Yellow Lady Banks
(Rosa banksiae lutea)
By Jan Parsoneault

Photo © Copyright Kitty Belendez, All Rights Reserved.

Does it look like a rose? Does it smell like a rose? In full bloom, most people ask, what's that? I have to have it! All roses don't look like your normal hybrid tea rose. As a matter of fact, this rose has many advantages. Most would say, Oh, it's only a once bloomer, forget it, it's not worth it. Yellow Lady Banks may bloom only once, but when she says "my turn," she has the stage all to herself. 

In early February, when most roses are still asleep, Yellow Lady Banks has thousands upon millions of green buds. Then like popping popcorn, small bursts of yellow starts everywhere. You better look every day because you'll miss the sight. At this time, this most likely will be the only color and the only blooms in your garden. It is such an incredible mass of profusion of blooms to behold. The blooms of Yellow Lady Banks are borne in corymbs of full, double, butter yellow, petals reflex back, having a slight scent of violets. 

This year was exceptional. Most of April the rose blooms were so thick along the canes that the small, narrow lance-shaped, moss green foliage wasn't even visible. 

Each year is different. Yellow Lady Banks can bloom late January to about the end of April or mid-May. Then she becomes a beautiful plant specimen with compound olive green leaflets. And you get about 6" of dry yellow fallen petals blanketing the soil and everything else below. So now you can mingle other neighboring climbers through these canes.

Another advantage? Okay, what can a rosarian ask for? Yellow Lady Banks is vigorous, clean, densely growing with very graceful, pliable arching canes. Reaching out, they just sway and float upon a light breeze. Another plus? Okay, if anyone knows me, by the time I have pruned, bent, and tied my climbers to where I want them, I'm usually running to Costco for my case of Neosporin. I give about a pint of blood. But, Yellow Lady Banks is thornless and prickleless. Just pure soft canes.

Another benefit? Okay. When Yellow Lady Banks is done blooming, she gets her pruning, and when the annual great pruning season starts for the rest of the roses in January, she gets left alone. One less rose to prune. Just skip her, and I really like that. 

Yellow Lady Banks is also a great rose to exhibit at shows. I like old garden rose classes. I have won the Genesis Award with her, and there's a class of three OGR sprays that I've won with her. 

Yellow Lady Banks (R. banksiae lutea) has one of the highest American Rose Society Roses in Review scores at 9.1. It is double yellow, 1824.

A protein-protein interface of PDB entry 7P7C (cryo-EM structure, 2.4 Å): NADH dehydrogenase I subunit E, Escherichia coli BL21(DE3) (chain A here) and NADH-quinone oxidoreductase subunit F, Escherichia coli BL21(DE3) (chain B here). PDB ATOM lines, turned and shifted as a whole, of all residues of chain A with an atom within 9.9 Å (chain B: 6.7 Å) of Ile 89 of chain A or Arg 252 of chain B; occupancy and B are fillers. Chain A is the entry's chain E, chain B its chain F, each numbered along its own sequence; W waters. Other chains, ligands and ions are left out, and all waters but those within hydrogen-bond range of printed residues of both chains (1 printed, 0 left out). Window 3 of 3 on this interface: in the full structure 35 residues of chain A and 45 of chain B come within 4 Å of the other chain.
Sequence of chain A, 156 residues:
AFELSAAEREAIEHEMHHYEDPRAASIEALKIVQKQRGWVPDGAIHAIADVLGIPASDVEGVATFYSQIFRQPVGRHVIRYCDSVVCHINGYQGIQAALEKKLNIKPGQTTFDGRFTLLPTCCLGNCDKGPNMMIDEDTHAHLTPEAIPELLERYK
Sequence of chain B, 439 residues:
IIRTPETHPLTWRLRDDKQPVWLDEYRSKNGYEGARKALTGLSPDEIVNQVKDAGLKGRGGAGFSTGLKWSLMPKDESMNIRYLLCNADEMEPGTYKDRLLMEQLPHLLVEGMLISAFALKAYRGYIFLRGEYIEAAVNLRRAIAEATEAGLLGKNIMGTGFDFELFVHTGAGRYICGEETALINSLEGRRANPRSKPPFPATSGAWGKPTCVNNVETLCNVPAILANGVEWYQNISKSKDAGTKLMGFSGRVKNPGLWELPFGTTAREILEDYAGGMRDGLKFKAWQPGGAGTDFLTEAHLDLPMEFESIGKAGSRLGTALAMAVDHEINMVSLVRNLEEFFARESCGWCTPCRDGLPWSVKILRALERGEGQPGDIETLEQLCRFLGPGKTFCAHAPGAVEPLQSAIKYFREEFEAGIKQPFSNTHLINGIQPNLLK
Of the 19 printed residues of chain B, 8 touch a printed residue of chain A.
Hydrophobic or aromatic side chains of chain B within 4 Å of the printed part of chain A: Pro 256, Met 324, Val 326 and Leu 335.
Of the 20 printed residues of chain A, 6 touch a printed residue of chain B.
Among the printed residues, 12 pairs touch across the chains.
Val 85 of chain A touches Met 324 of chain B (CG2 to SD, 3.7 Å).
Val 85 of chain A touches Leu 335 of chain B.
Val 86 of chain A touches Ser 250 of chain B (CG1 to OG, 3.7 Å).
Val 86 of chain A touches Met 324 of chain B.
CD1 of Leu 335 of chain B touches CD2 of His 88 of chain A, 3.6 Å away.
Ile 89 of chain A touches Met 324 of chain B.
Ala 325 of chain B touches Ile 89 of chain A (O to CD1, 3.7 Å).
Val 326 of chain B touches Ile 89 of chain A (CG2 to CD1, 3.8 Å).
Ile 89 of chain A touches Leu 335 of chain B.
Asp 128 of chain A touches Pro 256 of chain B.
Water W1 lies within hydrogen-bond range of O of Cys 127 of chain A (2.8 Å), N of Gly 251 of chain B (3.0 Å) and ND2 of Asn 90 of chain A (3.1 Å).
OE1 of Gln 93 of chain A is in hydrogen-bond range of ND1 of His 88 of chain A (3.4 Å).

Other related species are also top rated:
R. banksiae alba-plena, (White Lady Banks) about 1807, is a double white, rated 9.2.
R. banksiae lutescens, is single yellow, dated 1816.
R. banksiae normalis, is single white, dated 1877.

The Royal Horticultural Society was looking for good garden plants to bring back to England. In 1803 William Kerr was sent to China and found the double white form of the species. In 1807 he brought back the first plants. This white form was named for the wife (Lady Banks) of the director of Kew Gardens, Sir Joseph Banks. He was a well-known English collector who traveled and sailed on the "Endeavor" with Captain Cook. 

Later, J.D. Parks, the introducer of 'Parks Yellow Tea-Scented China Rose', brought back from China the double yellow form in 1824.

These roses need lots of warm sunshine to thrive. It needs to be on sunny walls in the south of England to survive winter cold and frost. 

Most OGR's have some kind of interesting history behind them. We may travel to auctions or even up the  coast for a rose, but for OGR's some will travel the world. 

I like having roses in my garden dating back to the 1700's and 1800's. It's unique and novel. As the late Graham Stuart Thomas once said, "The Banksian Rose gives us unique beauty, they are exceedingly vigorous and their flower clusters have been quoted in garden journals giving the number of fifty thousand." 

This year with my Yellow Lady Banks, I believe it!

Data, quotes, and botanical information from:
The Graham Stuart Thomas Rose Book, by Graham Stuart Thomas.
The Old Rose Adventurer by Brent C. Dickerson.
My Yellow Lady Banks Rose, the author.

Originally published in "Rose Ecstasy," bulletin of the Santa Clarita Valley Rose Society, Kitty Belendez, Editor. 

© Copyright Jan Parsoneault. All rights reserved. 



Photos © Copyright Kitty Belendez                      

For questions about 
Santa Clarita Valley Rose Society, contact:
Rose Society
Updated December 31, 2015

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